British Air and Its Unions Are Ready to RumbleSteven Rothwell
The skies have not been peaceful for British Airways (BAIRY) lately. Repeated shutdowns of Europe's airspace following the eruption of Iceland's Eyjafjallajökull volcano on Apr. 14 helped send BA's traffic down 22 percent last month. Now Chief Executive Officer Willie Walsh faces an even bigger challenge: restive workers.
The Unite union, which represents BA's cabin crew workers, since March has staged a series of work stoppages over stalled pay talks, crew cutbacks on long-haul flights, and the subsequent elimination of some free travel benefits. The union raised the ante by calling four walkouts of five days each to begin on May 18.
The latest strikes may cost BA up to 150 million pounds ($223 million), including business lost on the single days between walkouts. That would wipe out most of the $302 million operating profit analysts had been projecting for the fiscal year that began Apr. 1. "As a hit to profits it's painful, but as a drain on cash it's manageable," says Douglas McNeill at Charles Stanley Securities in London.
While BA's $2.36 billion cash cushion will help, the airline is still recovering from the estimated $147 million in business lost due to the volcanic dust disruption. The global recession has so depressed overall demand for air travel that Chief Financial Officer Keith Williams believes BA's pretax loss could hit a record $886 million for the year ended Mar. 31.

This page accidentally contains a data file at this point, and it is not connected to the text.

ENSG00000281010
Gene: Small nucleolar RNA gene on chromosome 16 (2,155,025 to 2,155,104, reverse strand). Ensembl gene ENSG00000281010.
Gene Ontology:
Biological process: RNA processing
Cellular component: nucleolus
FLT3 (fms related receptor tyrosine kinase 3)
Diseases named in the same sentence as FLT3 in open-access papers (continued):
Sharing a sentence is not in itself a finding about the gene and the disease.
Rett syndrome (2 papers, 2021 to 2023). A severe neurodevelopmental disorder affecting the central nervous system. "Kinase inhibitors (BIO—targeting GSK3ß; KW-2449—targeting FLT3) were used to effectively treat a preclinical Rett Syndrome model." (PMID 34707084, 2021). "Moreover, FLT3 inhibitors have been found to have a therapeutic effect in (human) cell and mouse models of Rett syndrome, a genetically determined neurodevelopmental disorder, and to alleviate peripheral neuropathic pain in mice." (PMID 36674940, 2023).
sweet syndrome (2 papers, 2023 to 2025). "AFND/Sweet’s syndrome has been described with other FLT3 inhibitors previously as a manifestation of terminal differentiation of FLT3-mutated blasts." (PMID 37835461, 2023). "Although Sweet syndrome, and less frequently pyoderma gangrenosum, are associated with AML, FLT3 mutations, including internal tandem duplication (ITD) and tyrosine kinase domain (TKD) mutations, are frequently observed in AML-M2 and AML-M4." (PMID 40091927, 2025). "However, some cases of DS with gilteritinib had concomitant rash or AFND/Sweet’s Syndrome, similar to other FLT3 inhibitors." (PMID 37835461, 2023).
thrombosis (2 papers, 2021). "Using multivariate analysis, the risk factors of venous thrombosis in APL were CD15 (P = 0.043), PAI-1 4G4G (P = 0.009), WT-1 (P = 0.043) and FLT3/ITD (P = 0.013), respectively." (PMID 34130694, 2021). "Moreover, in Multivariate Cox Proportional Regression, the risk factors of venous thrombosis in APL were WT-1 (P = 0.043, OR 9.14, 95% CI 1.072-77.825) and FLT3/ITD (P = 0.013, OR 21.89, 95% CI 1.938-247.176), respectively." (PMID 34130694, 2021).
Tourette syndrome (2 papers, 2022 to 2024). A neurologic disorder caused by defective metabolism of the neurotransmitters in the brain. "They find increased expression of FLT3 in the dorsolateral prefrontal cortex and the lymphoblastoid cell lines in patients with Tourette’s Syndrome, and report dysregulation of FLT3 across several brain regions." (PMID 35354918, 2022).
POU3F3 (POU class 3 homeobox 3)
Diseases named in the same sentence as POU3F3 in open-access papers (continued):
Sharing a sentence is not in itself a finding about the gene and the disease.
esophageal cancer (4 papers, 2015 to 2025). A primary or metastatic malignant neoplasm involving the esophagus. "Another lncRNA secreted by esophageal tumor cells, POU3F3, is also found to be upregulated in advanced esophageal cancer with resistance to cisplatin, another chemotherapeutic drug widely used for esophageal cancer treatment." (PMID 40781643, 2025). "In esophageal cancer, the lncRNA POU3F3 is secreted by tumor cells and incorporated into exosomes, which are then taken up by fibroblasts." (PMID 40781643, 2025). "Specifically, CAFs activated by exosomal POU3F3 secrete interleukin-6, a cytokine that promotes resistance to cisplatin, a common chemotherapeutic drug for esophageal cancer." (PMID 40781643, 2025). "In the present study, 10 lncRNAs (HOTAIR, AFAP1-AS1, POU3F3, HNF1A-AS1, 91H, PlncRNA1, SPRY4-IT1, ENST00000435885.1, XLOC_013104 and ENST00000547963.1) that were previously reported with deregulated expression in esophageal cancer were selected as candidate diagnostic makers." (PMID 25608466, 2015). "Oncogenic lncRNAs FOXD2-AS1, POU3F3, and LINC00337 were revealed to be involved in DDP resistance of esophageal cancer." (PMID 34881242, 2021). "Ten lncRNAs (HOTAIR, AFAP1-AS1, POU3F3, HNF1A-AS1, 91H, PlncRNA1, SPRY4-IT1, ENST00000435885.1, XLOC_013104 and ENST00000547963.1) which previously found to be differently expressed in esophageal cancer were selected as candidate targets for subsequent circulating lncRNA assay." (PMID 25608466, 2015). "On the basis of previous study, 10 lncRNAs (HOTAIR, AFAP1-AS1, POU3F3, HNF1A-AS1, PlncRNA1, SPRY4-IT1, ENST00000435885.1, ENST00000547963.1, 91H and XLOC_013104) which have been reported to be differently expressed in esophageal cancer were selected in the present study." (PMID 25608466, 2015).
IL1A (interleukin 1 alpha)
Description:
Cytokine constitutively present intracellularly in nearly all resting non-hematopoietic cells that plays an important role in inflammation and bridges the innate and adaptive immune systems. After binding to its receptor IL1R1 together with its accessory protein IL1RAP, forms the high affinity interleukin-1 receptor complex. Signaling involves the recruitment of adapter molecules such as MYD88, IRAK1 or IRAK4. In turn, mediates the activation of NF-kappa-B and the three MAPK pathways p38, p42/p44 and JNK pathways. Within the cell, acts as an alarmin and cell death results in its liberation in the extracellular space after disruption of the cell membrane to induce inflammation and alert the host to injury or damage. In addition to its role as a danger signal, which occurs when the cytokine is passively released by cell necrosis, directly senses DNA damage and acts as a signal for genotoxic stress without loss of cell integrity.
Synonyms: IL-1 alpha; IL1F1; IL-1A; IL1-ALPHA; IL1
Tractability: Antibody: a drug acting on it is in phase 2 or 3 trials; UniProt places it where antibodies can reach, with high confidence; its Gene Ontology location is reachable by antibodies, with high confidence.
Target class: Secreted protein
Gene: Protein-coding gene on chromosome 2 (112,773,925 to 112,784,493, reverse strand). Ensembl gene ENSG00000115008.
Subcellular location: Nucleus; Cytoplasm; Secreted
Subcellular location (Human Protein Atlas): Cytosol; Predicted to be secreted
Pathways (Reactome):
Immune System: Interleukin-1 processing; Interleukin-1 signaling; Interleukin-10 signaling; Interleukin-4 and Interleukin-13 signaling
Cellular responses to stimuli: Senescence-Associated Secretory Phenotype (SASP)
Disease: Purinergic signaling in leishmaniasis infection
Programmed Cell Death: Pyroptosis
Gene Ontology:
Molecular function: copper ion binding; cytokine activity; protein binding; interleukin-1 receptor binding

That's why Walsh is fixated on reducing costs at Europe's third-largest airline. He cut cabin crew staffing levels in November without union approval in an effort to save $187 million. So far he has hung tough in ongoing contract negotiations over pay.
BA, in a statement, said it is "saddened but not surprised" by the new strike call, and that it planned to continue flying throughout the walkouts.
One advantage for Walsh: The British Airline Pilots' Assn. says it will work normal hours through any strike. The pilots union last year reached a deal with BA that it says gives the airline annual savings of $36.9 million.
Still, BA says it will have to lease planes and crews from other carriers to maintain a reduced schedule during strikes and may have to rebook thousands of customers onto other airlines.
That could be expensive for both sides of the dispute. "I very much doubt that Unite can stage a successful strike of this duration," McNeill said. "Asking cabin crew to forfeit a month of wages seems to me to be a big ask."
Meanwhile, BA risks losing customers just as business travel is starting to pick up. Walsh must balance that possibility against his desire to get a permanent handle on costs.
The bottom line: British Air and its cabin crews are engaged in an expensive game of chicken, which could have a long-term impact on its costs.